Wyoming Mining Association Says President’s New Coal Rules Will Kill The Industry

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By AP/Staff 1-15,2016

The Obama administration says it’s halting new coal leases on federal lands until it completes a comprehensive review. The question is whether fees charged to mining companies provide a fair return to American taxpayers and reflect coal’s impact on the environment.

Interior Secretary Sally Jewell said Friday that companies will continue to be able to mine coal reserves already under lease. Jewell says the coal leasing program has not been significantly changed in more than 30 years. She says it needs to be modernized to ensure a fair return to American taxpayers and to account for climate change.

Roughly 40 percent of the coal produced in the United States comes from federal lands. The vast majority comes from Wyoming, Montana, Colorado, Utah and New Mexico.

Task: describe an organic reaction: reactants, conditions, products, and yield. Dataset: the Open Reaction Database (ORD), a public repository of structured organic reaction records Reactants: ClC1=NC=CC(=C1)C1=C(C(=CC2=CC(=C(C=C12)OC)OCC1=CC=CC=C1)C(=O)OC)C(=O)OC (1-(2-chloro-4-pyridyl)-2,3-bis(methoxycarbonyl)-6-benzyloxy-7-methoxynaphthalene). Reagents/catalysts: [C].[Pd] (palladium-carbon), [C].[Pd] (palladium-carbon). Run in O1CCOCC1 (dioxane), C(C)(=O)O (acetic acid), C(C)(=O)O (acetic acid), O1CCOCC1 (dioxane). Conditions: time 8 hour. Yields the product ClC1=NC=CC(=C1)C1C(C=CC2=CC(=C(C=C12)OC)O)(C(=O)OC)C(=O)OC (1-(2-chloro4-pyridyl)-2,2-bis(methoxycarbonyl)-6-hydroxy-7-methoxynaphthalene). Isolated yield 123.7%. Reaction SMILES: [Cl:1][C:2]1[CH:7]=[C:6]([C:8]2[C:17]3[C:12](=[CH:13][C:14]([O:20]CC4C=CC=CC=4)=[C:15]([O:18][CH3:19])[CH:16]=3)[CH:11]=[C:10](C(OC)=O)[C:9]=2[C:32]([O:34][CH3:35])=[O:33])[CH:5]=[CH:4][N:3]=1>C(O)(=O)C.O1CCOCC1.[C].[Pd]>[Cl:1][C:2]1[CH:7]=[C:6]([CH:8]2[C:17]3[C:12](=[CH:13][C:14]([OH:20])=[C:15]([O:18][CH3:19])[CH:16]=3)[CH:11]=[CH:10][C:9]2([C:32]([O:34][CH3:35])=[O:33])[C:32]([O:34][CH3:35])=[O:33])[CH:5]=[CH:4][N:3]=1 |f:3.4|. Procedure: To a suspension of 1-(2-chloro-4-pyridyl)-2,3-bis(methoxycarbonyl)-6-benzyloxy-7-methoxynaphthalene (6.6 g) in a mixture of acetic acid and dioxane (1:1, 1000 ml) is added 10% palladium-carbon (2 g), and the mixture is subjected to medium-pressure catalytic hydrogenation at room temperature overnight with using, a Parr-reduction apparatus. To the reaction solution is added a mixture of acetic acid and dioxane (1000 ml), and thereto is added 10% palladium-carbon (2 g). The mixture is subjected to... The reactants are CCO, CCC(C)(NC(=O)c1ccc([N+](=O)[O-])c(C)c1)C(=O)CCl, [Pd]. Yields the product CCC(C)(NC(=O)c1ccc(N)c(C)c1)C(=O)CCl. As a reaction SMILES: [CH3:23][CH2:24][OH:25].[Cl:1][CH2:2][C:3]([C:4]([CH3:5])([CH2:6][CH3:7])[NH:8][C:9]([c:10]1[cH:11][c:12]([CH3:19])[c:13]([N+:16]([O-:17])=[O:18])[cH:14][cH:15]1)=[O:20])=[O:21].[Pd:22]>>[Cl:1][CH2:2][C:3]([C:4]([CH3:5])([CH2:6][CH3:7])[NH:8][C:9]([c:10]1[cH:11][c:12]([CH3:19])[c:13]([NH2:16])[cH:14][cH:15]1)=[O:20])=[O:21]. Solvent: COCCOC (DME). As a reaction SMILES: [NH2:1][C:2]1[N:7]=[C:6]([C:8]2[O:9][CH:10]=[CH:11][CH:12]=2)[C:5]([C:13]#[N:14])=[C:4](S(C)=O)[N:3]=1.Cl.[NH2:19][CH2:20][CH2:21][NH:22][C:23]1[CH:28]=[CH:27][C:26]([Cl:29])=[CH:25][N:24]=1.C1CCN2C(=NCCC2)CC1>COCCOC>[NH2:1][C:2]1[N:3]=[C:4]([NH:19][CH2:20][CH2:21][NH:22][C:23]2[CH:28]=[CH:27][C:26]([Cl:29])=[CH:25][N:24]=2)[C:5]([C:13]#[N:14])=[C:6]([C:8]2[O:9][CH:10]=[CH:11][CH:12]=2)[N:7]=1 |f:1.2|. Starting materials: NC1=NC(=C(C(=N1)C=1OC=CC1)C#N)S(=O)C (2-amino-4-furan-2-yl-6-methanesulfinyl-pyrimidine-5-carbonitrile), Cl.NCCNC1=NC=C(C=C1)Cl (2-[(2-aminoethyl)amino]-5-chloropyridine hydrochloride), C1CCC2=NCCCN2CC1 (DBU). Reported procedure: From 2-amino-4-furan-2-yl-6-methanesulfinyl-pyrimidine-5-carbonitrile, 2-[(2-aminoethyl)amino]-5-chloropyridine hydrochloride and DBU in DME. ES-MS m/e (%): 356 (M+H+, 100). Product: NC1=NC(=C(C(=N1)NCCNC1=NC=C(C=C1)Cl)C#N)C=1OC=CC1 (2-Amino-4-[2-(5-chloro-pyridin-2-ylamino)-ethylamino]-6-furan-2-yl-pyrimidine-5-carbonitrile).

Jonathan Downing, the executive director of the Wyoming Mining Association, says the moratorium and proposal to raise royalty rates on coal mined on federal land is another attempt to kill the coal industry.  

“This is yet another salvo in the President’s efforts to kill the coal industry.  He and his allies in the extreme environmental movement know full well that this measure will make federal coal uneconomical to mine, thereby locking up America’s most abundant and reliable source of electricity generation,” Downing said.

Wyoming Senator John Barrasso issued a statement following the decision, saying the President and Department of Interior are at full scale with the coal industry.

“There seems to be no limit to the number of job-crushing regulations, executive orders and insults Secretary Jewell and President Obama will throw at America’s middle class. This administration is in a full-scale war with coal communities and families.

“When rural America says President Obama has contempt for their lives and livelihoods, they mean decisions like today’s announcement. A moratorium on federal coal leasing effectively hands a pink slip to the thousands of people in Wyoming and across the West employed in coal production.

“I’m prepared to act to protect middle-class workers from this latest attempt to turn out the lights on American energy.”

Roughly 40 percent of the coal produced in the United States comes federal lands.  Wyoming is the nation’s top coal producer.

 

 

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